It's Time for Raheem Morris To Muzzle Aqib Talib

Tom EdringtonSenior Writer IMay 21, 2009

ATLANTA - DECEMBER 14: Defensive backs coach Raheem Morris of the Tampa Bay Buccaneers directs play against the Atlanta Falcons at the Georgia Dome on December 14, 2008 in Atlanta, Georgia.  (Photo by Al Messerschmidt/Getty Images)

Just when you thought OTAs might get a bit boring, in stepped Tampa Bay Buccaneers second-year defensive back Aquib Talib.

Talib, demonstrating his habit of bad judgement on Wednesday, got a little irritated with monstrous (6'5", 315-pound) tackle Donald Penn. Realizing that Penn outweighs him by more than 100 pounds, Talib chose to turn his helmet into a weapon. He took a swing at Penn but caught potential peacemaker Torrie Cox in the face.

The helmet punch caused a facial laceration to Cox.

The incident was confirmed by both Tampa area newspapers and by the Buccaneers and the players involved. The players downplayed the incident, as often happens.

Team officials indicated that GM Mark Dominik would review the incident.

Head coach Raheem Morris needs to do more than that.

It is now time for Morris to show his leadership. Time for him to reel in and muzzle the player he dubbed "wild child" last season.

Video Play Button
Videos you might like

You see, Talib is one of Raheem's "guys." Before he was anointed head coach, Morris' responsibility was the defensive secondary. He is more than familiar with Talib.

Morris has to know that Talib is far from a model citizen. He came to the Bucs in the first round of the 2008 draft from Kansas with a busload of baggage, including a history of attraction to cannabis.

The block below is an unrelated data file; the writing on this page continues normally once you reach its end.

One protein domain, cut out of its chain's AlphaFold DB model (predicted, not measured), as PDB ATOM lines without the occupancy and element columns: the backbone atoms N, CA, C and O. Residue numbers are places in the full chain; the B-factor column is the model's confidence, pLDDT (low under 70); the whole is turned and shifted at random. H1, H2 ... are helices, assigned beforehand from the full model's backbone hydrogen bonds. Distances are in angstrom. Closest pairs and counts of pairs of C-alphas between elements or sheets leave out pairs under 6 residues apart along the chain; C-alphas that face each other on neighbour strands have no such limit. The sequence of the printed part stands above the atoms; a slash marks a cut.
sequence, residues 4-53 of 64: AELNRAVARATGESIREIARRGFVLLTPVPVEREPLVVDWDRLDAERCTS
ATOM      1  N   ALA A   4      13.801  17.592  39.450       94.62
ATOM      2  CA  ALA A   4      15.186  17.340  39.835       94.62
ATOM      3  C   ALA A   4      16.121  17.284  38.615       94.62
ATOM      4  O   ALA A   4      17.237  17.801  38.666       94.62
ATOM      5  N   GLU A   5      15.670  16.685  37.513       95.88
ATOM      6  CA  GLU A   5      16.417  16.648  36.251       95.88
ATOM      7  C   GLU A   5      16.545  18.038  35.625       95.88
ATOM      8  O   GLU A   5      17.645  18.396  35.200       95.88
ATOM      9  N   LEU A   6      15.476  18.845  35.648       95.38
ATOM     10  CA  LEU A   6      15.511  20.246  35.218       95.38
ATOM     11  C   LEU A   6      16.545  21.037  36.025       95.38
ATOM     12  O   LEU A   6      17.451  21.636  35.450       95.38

As if that wasn't enough, Talib decided to make everyone take notice of him last year at the NFL rookie symposium where he got into a fight with fellow-rookie Corey Boyd.

Typical reaction around Tampa:  "You gotta be kiddin?"

No kidding on that one.

If that wasn't enough, it is a known fact that former head coach Jon Gruden fined Talib on numerous occasions for his inability to abide by team rules.

If Morris is unsure how to handle his "wild child," he should simply ask: WWTDD?

What Would Tony Dungy Do?

Dungy spoke last month in Tampa to a large assembly of high school coaches at the University of South Florida coaches clinic.

Dungy had his formula for handling such incidents.

"Discipline," said Dungy as he listed the factors he believes build winning teams. "The talent in the NFL is so close that the game is won by teams with discipline. The emphasis has to be on enforcing the rules and that goes for fighting.  You want to be competitive, not combative. There were three fights during practices during my 13 years.

Dungy continued: "Three things happen when you fight in the National Football League. First, you get thrown out of the game. Second, your teammates get punished and third, you get fined.

"Even if it happened in practice," Dungy continued,"that's how I handled it. I'd throw the player out of practice, then his teammates would be punished and then he'd get fined."

Simple formula, effective leadership.

Now Morris needs to be simple and effective.

He simply cannot excuse this as his "wild child" being wild.

His "wild child" was acting very childish and Morris knows that the National Football League is not a place for childish outbursts.

It all comes back to discipline. Per Dungy, discipline wins games and conversely, lack of it loses games.

Whatever the "review" outcome may be, Morris needs to act swiftly and set Talib on a better course and push him to act like a professional.

"We need to help our players develop as men," Dungy said. "In the NFL, we haven't done a good job of that."